Just about two years ago, Executive chef and restauranteur, Dave Sidhu opened up his first Mexican outpost on Dupont at Davenport, and called it Playa Cabana. About every 6 months or so thereafter, Sidhu would get back on the restaurant opening bandwagon and launch another super successful joint. From the original Dupont came Cantina in the Junction, then Hacienda on Dupont at Avenue and later a Mexi-Asian joint in Koreatown called Barrio Coreano. Just last week, I hit up his new joint La Libre in the backyard of Hacienda.
If you walk into any of them on a Friday night without a reservation, there’s not much more than a slim chance you’ll get in. They have managed to maintain crazy popularity despite the fact that tacos are no longer the top trend (that one goes to falafel and hummus). Based on their quality of food, I don’t imagine that changing any time soon.
The vibrant marinade
Having eaten in 4 of his 5 restaurants (see it here, here, here and here), I was easily convinced the Playa Cabana brand was a star. So naturally, I invited Dave to participate in Abbey’s Kitchen Stadium Battle 3 where he showcased Apple Sauce in some crazy good churros and tamales. Yep. Sounded impossible, but man, he killed it. With ninja skills like that, he was high on list for chefs I wanted to cook with in this series and I was thrilled when he agreed to teach me a Yucatan recipe for Smoked Pollo Pibil.
Marinating the chicken
Quick Facts on Playa Cabana:
-There are five locations: Playa Cabana Original (111 Dupont St), Cantina (2883 Dundas St W), Hacienda (14 Dupont St), Barrio Coreana (642 Bloor St W), and La Libre (14 Dupont St).
-Playa Cabana means “Beach Cabin”.
The ingredients for the X’Nipek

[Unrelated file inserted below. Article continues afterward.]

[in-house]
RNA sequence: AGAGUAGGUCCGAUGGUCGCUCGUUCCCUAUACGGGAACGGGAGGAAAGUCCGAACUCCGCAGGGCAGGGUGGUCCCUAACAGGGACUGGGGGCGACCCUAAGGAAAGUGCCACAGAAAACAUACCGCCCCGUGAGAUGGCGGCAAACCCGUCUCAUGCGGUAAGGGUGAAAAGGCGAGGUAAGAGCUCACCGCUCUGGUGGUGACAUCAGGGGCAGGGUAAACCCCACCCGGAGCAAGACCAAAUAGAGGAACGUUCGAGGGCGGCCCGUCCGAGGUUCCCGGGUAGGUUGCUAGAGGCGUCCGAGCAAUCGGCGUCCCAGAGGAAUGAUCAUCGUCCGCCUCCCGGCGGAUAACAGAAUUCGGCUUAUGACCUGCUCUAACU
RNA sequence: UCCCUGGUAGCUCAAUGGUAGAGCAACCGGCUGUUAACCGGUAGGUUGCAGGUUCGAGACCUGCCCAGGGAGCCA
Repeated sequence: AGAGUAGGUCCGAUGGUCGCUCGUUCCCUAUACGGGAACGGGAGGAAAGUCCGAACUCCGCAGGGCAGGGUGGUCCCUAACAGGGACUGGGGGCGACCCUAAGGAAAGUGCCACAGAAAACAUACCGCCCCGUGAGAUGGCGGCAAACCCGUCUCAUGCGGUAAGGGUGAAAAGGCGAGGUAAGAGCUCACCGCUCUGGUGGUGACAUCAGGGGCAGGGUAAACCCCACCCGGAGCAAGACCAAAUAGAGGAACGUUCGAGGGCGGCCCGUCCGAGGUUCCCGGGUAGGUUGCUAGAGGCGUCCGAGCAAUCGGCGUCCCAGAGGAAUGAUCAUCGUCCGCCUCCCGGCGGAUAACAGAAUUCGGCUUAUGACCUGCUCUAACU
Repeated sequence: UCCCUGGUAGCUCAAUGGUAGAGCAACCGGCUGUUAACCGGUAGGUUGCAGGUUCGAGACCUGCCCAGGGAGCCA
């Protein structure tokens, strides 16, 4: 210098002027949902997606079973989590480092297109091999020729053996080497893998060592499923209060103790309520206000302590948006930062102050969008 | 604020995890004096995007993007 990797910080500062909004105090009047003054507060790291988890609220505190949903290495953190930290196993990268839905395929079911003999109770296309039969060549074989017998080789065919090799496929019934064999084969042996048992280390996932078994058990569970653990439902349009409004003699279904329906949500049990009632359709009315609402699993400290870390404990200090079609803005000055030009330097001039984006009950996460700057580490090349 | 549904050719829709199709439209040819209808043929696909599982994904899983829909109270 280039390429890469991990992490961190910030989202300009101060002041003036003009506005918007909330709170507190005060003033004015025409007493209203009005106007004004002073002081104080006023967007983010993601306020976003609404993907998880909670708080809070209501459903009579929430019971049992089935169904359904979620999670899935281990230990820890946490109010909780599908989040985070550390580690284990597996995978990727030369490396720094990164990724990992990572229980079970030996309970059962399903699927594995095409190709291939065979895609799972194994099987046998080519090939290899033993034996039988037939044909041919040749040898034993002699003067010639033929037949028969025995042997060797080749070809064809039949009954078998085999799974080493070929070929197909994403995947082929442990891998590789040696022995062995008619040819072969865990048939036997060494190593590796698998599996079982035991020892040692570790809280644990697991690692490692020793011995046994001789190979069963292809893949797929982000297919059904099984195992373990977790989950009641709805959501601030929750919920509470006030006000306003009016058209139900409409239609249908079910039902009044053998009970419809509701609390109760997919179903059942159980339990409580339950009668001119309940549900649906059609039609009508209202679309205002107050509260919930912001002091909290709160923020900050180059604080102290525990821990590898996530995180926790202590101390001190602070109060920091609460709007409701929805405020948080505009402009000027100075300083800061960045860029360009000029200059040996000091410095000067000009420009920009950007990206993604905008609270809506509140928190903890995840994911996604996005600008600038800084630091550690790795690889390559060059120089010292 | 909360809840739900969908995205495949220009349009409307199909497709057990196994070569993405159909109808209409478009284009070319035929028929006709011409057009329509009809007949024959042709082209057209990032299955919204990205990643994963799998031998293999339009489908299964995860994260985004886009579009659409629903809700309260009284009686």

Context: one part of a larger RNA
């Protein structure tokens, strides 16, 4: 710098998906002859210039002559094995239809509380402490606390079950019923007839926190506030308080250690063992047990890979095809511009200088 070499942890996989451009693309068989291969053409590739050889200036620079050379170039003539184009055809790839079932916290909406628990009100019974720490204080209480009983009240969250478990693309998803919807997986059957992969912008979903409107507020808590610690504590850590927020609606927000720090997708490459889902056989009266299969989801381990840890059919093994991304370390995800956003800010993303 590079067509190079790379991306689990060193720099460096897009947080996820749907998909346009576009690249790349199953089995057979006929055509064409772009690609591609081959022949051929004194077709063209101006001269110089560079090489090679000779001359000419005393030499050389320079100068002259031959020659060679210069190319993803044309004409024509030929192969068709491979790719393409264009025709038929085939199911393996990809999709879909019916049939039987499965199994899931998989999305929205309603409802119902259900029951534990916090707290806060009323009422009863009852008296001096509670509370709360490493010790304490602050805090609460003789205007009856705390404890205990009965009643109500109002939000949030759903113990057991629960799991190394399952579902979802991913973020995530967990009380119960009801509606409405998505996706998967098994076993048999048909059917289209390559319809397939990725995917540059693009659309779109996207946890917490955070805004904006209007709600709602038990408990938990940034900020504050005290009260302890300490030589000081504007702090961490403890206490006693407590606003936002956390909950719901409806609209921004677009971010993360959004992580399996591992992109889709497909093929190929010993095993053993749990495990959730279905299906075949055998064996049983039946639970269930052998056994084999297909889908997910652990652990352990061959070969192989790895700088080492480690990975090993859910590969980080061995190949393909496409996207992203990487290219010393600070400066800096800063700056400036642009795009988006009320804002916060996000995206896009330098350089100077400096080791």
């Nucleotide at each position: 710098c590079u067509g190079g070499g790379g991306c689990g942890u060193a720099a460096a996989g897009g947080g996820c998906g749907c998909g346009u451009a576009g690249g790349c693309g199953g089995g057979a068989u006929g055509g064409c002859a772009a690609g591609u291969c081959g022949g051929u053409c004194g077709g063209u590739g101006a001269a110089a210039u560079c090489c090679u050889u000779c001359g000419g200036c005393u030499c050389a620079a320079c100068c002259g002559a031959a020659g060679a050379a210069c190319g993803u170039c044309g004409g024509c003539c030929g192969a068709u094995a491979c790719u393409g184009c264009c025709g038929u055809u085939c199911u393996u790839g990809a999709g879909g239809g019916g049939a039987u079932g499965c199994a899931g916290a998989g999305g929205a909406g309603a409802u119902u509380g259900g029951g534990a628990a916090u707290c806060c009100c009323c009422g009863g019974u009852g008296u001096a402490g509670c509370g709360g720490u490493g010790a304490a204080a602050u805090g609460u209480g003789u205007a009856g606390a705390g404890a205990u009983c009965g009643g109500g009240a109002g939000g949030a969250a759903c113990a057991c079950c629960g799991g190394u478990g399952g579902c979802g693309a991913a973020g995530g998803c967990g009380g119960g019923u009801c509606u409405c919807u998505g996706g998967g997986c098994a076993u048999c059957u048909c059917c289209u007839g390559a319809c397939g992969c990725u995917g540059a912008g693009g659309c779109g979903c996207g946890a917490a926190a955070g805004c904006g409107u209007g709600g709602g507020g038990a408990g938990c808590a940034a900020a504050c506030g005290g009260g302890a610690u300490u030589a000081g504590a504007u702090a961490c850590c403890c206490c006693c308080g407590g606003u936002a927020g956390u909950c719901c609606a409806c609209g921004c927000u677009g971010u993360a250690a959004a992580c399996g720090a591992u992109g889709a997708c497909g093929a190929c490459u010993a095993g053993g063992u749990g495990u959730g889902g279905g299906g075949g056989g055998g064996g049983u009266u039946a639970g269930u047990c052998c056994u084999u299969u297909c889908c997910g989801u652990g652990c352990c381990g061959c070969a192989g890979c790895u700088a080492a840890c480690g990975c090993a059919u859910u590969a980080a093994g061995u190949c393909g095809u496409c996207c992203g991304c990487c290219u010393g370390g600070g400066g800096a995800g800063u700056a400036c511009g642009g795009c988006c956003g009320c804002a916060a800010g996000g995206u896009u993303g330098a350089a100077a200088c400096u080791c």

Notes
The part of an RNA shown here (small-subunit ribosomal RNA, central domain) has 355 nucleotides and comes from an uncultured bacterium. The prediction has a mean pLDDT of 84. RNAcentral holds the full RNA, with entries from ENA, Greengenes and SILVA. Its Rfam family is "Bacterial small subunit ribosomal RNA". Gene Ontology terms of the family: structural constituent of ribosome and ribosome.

-The empire started with the original in June 2011, and the latest addition opened June 2013. La Libre’s focus is on Yucatan style cuisine in the backyard of Hacienda- A perfect pair for patio season if you ask me!
-While all of the menus vary between the five outposts, expect variations on Mexican staples like tacos, guac, burritos, and enchiladas.
The mixed up X’Nipek
Quick Facts on Dave:
-Dave’s mother was “a truly amazing Filipino cook” whose chicken adobo is to this day his favourite nostalgic meal. Despite her influence, Dave came into the kitchen out of a bit of necessity, as she worked long hours at a hospital so he had to pick up some skills.
-His culinary inspiration includes a variety of great old school Mexican teachers like Rick Bayless, Diana Kennedy, Richard Sandoval, and Bobby Flay- “I read their books when I was starting out,” Dave shared.
Yummy pickled onions
-His go to eats across Toronto include the curry goat at Albert’s Jamaican, The Stockyard’s Fried Chicken, Khoi Soy at Sukho Thai and the pork and Shrimp dumplings at Dumpling House –“I’m a simple guy.” Well, we all know that the simplest things are always the tastiest.
-The best meal he’s ever had was a large “jaibas” blue crab wok-fried in chipotle and guajilo in Puerto Vallarta. “[There’s] something about the fresh crab, and [that] their chipotles aren’t as brittle as ours are. They’re more moist and have better flavour and texture.” Sounds amazing.